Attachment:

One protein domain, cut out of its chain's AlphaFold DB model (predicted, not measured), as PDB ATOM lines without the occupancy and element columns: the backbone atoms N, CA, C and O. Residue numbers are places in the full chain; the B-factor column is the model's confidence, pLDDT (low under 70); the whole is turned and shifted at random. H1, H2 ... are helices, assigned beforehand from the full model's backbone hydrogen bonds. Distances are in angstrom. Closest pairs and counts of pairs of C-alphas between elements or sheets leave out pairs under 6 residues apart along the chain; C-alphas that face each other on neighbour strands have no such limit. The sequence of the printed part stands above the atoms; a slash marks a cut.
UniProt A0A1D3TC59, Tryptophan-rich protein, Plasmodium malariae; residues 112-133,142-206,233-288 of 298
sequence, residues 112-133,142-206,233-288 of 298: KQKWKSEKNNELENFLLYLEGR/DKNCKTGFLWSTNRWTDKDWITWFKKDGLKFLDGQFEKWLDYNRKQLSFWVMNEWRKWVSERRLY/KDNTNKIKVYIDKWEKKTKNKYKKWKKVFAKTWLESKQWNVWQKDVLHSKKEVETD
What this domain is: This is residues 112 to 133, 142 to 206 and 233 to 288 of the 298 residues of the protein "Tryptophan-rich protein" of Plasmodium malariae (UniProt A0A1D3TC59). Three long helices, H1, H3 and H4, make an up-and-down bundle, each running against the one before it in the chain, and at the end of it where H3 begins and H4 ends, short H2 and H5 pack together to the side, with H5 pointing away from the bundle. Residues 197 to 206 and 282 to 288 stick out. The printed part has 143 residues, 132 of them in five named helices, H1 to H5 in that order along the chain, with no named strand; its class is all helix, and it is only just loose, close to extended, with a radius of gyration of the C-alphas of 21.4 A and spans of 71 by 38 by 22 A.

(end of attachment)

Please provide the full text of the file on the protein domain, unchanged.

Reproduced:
One protein domain, cut out of its chain's AlphaFold DB model (predicted, not measured), as PDB ATOM lines without the occupancy and element columns: the backbone atoms N, CA, C and O. Residue numbers are places in the full chain; the B-factor column is the model's confidence, pLDDT (low under 70); the whole is turned and shifted at random. H1, H2 ... are helices, assigned beforehand from the full model's backbone hydrogen bonds. Distances are in angstrom. Closest pairs and counts of pairs of C-alphas between elements or sheets leave out pairs under 6 residues apart along the chain; C-alphas that face each other on neighbour strands have no such limit. The sequence of the printed part stands above the atoms; a slash marks a cut.
UniProt A0A1D3TC59, Tryptophan-rich protein, Plasmodium malariae; residues 112-133,142-206,233-288 of 298
sequence, residues 112-133,142-206,233-288 of 298: KQKWKSEKNNELENFLLYLEGR/DKNCKTGFLWSTNRWTDKDWITWFKKDGLKFLDGQFEKWLDYNRKQLSFWVMNEWRKWVSERRLY/KDNTNKIKVYIDKWEKKTKNKYKKWKKVFAKTWLESKQWNVWQKDVLHSKKEVETD
What this domain is: This is residues 112 to 133, 142 to 206 and 233 to 288 of the 298 residues of the protein "Tryptophan-rich protein" of Plasmodium malariae (UniProt A0A1D3TC59). Three long helices, H1, H3 and H4, make an up-and-down bundle, each running against the one before it in the chain, and at the end of it where H3 begins and H4 ends, short H2 and H5 pack together to the side, with H5 pointing away from the bundle. Residues 197 to 206 and 282 to 288 stick out. The printed part has 143 residues, 132 of them in five named helices, H1 to H5 in that order along the chain, with no named strand; its class is all helix, and it is only just loose, close to extended, with a radius of gyration of the C-alphas of 21.4 A and spans of 71 by 38 by 22 A.